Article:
As the Brazilian crisis continues unfolding it gets increasingly intricate with gender and sexuality politics. Read Sonia Corrêa and Fábio Grotz report on what happened in May and the first days of June.
A financial crisis is underway at the Inter-American Human Rights System. The Inter-American Human Rights Commission (IACHR) announced the loss of 40% of its staff as well the suspension of country visits and sessions scheduled for the period July – October. The IACHR has, in recent years, performed remarkable work in relation to gender equality, sexual orientation & gender identity, and abortion rights from a solid intersectional perspective. The crisis should therefore be a matter of concern for those engaged in these various fields.
But there are good news to report. A very relevant one is, for example, that Amnesty International has publicly released its final policy on the protection of sex work rights. The announcement includes four country reports — Argentina, Hong Kong, Norway and Papua New Guinea – as well as an interactive map that offers information on other countries’ legislation and sex workers’ experience with violence and discrimination. No major controversies ensued, as it happened when the policy was announced in July – August 2015.
In regards to LGBT rights, the Seychelles parliament has passed an amendment to its penal code decriminalizing sodomy. A similar move occurred in Nauru, where the reformed penal code now defines that same sex sexual relations is not a crime, even when this small island state is facing other difficult challenges in relation to human rights. In Denmark, the health minister declared that if the World Health Organization (WHO) does not conclude the revision and change of International Classification of Diseases, the ICD, by October, the Danish state will de-pathologize trans identities.
But, in this domain, the most relevant process to be reported is the one underway in the UN Human Rights Council where the LAC Group 5 – formed by Argentina, Brazil, Chile, Colombia and Uruguay – announced the decision to submit to the Council a resolution proposing the creation of the mandate of an independent expert to discuss violence and discrimination based on sexual orientation and gender identity (SOGI-OSIG). The proposal is supported by several international networks that defend the rights LGBTTI as ILGA, Arc International and Human Rights Watch as well as regional networks. But it has also triggered questions and debates. In the last days of May, the African Lesbian Coalition (CAL) made public their opposition to an exclusive mandate OSGI, calling UN Human Rights System to adopt a broader sexual rights perspective to respond to the violations perpetrated against people whose sexuality and gender expression do not conform with dominant societal norms. In Latin America, Collective Akahatá issued an informative note discussing the initiative taken by the LAC 5 countries and sharing its vision on the matter and, in first week of June, the Sexual Rights Initiative has circulated its position also questioning the creation of an exclusive mandate. This is a very debate to be closely followed between June and September when eventually the LAC 5 resolution will be presented and debated by the HRC plenary.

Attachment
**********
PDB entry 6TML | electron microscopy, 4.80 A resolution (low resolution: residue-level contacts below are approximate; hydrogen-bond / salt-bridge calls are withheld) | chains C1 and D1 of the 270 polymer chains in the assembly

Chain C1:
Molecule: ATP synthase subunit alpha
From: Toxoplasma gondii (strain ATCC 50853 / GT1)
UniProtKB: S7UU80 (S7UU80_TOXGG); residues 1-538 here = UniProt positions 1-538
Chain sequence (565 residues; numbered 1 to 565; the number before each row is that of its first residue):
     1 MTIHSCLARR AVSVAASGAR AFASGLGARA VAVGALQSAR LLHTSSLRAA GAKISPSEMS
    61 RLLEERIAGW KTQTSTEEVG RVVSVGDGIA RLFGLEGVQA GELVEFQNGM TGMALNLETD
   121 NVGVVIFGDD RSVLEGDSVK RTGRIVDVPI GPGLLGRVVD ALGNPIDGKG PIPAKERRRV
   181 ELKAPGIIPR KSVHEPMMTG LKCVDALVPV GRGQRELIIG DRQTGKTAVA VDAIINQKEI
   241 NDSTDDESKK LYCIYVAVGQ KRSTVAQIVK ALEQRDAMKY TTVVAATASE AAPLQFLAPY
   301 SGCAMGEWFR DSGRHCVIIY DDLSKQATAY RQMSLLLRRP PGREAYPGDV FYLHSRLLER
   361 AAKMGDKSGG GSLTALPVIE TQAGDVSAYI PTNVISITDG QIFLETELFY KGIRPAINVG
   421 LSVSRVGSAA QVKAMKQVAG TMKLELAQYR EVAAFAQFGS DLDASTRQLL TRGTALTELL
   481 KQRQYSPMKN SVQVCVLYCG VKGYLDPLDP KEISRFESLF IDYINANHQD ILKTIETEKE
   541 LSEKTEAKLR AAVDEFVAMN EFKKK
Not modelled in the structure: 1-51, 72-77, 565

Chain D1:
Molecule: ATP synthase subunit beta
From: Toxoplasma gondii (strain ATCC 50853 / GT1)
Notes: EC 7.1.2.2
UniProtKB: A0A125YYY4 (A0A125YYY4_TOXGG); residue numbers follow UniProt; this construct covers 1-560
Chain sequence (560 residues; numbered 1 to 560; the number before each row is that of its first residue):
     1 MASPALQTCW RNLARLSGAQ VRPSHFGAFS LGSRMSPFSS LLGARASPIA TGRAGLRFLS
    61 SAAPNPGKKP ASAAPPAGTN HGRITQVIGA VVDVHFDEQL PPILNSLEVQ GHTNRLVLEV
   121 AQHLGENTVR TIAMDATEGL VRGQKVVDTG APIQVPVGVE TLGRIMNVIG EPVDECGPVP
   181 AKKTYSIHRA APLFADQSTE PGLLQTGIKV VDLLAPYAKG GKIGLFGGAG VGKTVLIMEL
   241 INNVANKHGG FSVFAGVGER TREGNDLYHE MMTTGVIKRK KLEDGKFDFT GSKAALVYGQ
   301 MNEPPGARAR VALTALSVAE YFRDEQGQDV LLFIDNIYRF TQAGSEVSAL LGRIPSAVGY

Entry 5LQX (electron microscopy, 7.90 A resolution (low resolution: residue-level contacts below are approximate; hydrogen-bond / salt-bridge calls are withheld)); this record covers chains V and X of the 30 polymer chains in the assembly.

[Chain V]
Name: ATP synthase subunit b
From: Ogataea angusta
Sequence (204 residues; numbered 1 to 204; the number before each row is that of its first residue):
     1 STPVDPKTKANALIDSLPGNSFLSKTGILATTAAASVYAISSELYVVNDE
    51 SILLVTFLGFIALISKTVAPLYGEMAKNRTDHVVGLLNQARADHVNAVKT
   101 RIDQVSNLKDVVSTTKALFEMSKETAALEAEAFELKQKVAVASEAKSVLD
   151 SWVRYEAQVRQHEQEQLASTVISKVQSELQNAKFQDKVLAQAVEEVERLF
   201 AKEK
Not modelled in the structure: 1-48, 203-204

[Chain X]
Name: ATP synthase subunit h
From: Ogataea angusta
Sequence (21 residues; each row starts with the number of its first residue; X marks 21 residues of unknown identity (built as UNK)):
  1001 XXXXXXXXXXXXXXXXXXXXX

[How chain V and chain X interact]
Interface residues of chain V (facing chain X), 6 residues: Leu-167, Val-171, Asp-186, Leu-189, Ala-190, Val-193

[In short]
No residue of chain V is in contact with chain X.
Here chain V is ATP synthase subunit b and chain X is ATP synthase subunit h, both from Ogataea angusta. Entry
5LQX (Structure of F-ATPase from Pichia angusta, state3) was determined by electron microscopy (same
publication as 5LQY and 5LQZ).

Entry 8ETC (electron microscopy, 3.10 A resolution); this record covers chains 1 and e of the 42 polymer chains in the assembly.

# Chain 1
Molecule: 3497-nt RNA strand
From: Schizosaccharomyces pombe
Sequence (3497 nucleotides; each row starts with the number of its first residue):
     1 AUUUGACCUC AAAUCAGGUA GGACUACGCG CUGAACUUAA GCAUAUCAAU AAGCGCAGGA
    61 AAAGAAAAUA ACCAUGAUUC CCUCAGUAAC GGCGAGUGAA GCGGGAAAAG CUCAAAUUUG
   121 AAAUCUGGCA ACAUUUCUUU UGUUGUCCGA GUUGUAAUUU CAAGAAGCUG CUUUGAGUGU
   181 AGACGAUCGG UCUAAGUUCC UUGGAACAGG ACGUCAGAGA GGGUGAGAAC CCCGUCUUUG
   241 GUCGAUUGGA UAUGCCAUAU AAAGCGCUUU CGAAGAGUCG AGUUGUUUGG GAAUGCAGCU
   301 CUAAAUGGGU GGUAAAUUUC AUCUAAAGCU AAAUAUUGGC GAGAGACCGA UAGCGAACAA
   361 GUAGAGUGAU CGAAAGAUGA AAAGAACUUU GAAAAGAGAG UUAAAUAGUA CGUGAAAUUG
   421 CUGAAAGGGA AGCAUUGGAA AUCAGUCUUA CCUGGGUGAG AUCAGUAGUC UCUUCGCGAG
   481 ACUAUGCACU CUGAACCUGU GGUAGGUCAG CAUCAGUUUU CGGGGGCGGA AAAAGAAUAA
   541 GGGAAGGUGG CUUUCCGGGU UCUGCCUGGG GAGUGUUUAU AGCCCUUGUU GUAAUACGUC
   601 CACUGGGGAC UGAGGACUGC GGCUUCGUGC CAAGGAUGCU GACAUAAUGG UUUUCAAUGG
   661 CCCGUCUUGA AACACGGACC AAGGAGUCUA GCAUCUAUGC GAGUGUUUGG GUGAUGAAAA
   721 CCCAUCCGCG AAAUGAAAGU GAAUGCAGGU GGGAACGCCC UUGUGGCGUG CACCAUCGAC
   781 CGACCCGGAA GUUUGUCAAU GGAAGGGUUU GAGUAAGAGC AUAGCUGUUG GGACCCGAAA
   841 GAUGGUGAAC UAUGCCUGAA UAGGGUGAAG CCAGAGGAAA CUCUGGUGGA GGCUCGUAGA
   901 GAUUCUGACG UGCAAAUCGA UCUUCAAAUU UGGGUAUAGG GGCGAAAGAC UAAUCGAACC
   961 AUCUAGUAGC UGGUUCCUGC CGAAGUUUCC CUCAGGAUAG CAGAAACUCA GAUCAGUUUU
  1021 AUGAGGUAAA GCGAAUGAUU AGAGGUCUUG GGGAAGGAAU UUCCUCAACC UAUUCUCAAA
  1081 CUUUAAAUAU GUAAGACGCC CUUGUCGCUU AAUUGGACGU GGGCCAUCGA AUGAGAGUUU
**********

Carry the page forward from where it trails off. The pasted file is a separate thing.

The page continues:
Papers and articles
Publications and resources
Where do we go from here? A call for critical reflection on queer/LGBTIA+ activism in Africa, by Liesl Theron, John McAllister and Mariam Armisen on Pambazuka New
A Community Guide to the Global Fund’s SOGI Strategy, by Regional Platform for Communication and Coordination for Anglophone Africa
Mapping & appraisal of HIV prevention and care interventions for men who have sex with men (MSM) in Kenya, Tanzania, Uganda and Zimbabwe, by London School of Hygiene and Tropical Medicine
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